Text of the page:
First Drafts: “The Star-Spangled Banner”

(The following is an article from the September-October 2012 issue of the Library’s new magazine, LCM, highlighting “first drafts” of important documents in American history.)

O! say, can you see by the dawn’s early light …”

 

Francis Scott Key autographed manuscript of “The Star Spangled Banner,” 1840. Manuscript Division.

These words are as American as, well, the American flag that inspired them.

Francis Scott Key, a young lawyer and poet, was so moved by the sight of the Stars and Stripes that he penned those very words, which became the lyrics to our country’s national anthem.

On Sept. 14, 1814, while detained aboard a British ship, Key witnessed the bombardment of Fort McHenry by British Royal Navy ships in the Chesapeake Bay. The failure of the British to take Baltimore during the Battle of Fort McHenry was a turning point in the War of 1812.

As dawn broke, Key was amazed to find the flag, tattered but intact, still flying above the fort. Inspired, he penned “The Defense of Fort McHenry” (later dubbed “The Star-Spangled Banner”) on the back of an envelope.

Almost immediately, his poem was published with the instruction to sing it to the music of “To Anacreon in Heaven.” Contrary to popular belief, it was not a drinking song. Written by British composer and musicologist John Stafford Smith, the tune was the beloved song of the Anacreontic Society, a London society of doctors and lawyers who were avid amateur musicians.

More than a century later, with the help and encouragement of bandleader John Philip Sousa, President Herbert Hoover signed the act establishing Key’s poem and Smith’s music as the nation’s official anthem on March 3, 1931.

The Library holds several hundred editions of “The Star-Spangled Banner,” most notably an 1840 copy of the poem in Key’s own hand. According to Loras John Schissel, a specialist in the Library’s Music Division, Key handwrote numerous copies of the poem for friends near the end of his life. The Library purchased its copy, known as the “Cist Copy,” in 1941. According to Schissel, “The Star-Spangled Banner” is the only national anthem to end in a question mark.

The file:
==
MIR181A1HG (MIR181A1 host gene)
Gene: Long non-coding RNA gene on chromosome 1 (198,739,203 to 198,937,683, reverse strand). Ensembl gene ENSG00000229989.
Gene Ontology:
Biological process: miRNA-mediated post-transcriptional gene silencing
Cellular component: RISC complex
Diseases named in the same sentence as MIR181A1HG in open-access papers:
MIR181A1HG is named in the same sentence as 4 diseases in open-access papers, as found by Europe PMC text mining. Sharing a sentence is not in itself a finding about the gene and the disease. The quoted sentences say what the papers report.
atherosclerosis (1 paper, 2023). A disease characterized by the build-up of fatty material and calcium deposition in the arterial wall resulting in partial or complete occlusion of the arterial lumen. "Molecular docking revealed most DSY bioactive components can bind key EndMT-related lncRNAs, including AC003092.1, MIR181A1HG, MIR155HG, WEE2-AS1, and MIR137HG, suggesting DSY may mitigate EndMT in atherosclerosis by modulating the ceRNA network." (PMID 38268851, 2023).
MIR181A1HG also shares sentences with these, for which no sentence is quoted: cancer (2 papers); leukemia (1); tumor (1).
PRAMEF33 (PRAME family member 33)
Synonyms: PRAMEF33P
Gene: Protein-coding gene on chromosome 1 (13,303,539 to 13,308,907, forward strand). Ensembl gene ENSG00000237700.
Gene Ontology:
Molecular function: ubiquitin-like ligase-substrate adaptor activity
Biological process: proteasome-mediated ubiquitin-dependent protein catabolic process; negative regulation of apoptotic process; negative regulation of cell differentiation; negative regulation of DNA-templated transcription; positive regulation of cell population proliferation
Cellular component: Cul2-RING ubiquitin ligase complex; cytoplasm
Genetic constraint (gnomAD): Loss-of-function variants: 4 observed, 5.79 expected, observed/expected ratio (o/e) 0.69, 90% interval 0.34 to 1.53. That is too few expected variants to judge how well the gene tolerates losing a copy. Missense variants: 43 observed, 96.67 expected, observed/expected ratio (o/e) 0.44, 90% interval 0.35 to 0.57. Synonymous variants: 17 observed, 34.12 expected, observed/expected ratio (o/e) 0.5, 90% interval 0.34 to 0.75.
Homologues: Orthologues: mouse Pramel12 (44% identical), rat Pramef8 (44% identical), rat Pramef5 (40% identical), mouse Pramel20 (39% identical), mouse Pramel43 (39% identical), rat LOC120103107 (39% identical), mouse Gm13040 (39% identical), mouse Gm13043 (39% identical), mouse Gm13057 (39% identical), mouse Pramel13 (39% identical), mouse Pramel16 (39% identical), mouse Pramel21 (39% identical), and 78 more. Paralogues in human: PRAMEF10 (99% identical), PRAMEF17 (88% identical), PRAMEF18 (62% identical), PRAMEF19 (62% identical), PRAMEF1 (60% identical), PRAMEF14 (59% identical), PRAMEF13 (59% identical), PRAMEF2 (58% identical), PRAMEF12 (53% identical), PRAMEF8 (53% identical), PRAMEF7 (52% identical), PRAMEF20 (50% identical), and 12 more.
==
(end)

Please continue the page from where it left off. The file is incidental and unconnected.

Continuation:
“Unfortunately, we don’t know what became of the back of the envelope that contained the manuscript original,” he said.

MORE INFORMATION

Bound manuscript of “The Star-Spangled Banner” (page-turner version)

Download the September-October 2012 issue of the LCM in its entirety here. You can also view the archives of the Library’s former publication from 1993 to 2011.

 

5 Comments

  1. lentigogirl
    October 19, 2012 at 11:51 am

    I don’t think there’s any dispute that To Anacreon in Heaven is a drinking song, based on its lyrics (multiple versions abound):

    To Anacreon in Heav’n, where he sat in full glee,
    A few Sons of Harmony sent a petition;
    That he their Inspirer and Patron wou’d be;
    When this answer arrived from the Jolly Old Grecian;
    “Voice, Fiddle, and Flute,
    No longer be mute,
    I’ll lend you my name and inspire you to boot,
    And besides I’ll instruct you like me, to intwine,
    The Myrtle of Venus with Bacchus’s Vine.”

    ….

    Ye Sons of Anacreon then join hand in hand;
    Preserve Unanimity, Friendship, and Love!
    ‘Tis yours to support what’s so happily plann’d;
    You’ve the sanction of Gods, and the Fiat of Jove.
    While thus we agree,
    Our toast let it be:
    “May our Club flourish Happy, United, and Free!
    And long may the Sons of Anacreon intwine,
    The Myrtle of Venus with Bacchus’s Vine.”

  2. Robert Cahill
    October 19, 2012 at 9:34 pm

    I wish everyone would sing it..instead of just listening now……

  3. Dr. David Hildebrand
    October 22, 2012 at 10:42 am

    The story behind our national anthem is both fascinating and evolving at the present time. Therefore I am sorry to see so many myths being perpetrated in this article. It was never a poem, but from the start conceived as lyrics to the Anacreontic tune, an extremely well known melody in America from 1798 on, especially though its use for “Adams and Liberty, or, The Boston Patriotic Song.” Key was not on a British ship at the time, but rather on his own American ship, under guard of the Brits. He did not write on an envelope, as envelopes were not yet invented. And no one back on shore ever needed to suggest a melody, as his words were always bound to that tune.

    For scholarly substantiation of these things please watch my lecture on the topic, hosted at

    http://www.c-spanvideo.org/program/TheMusi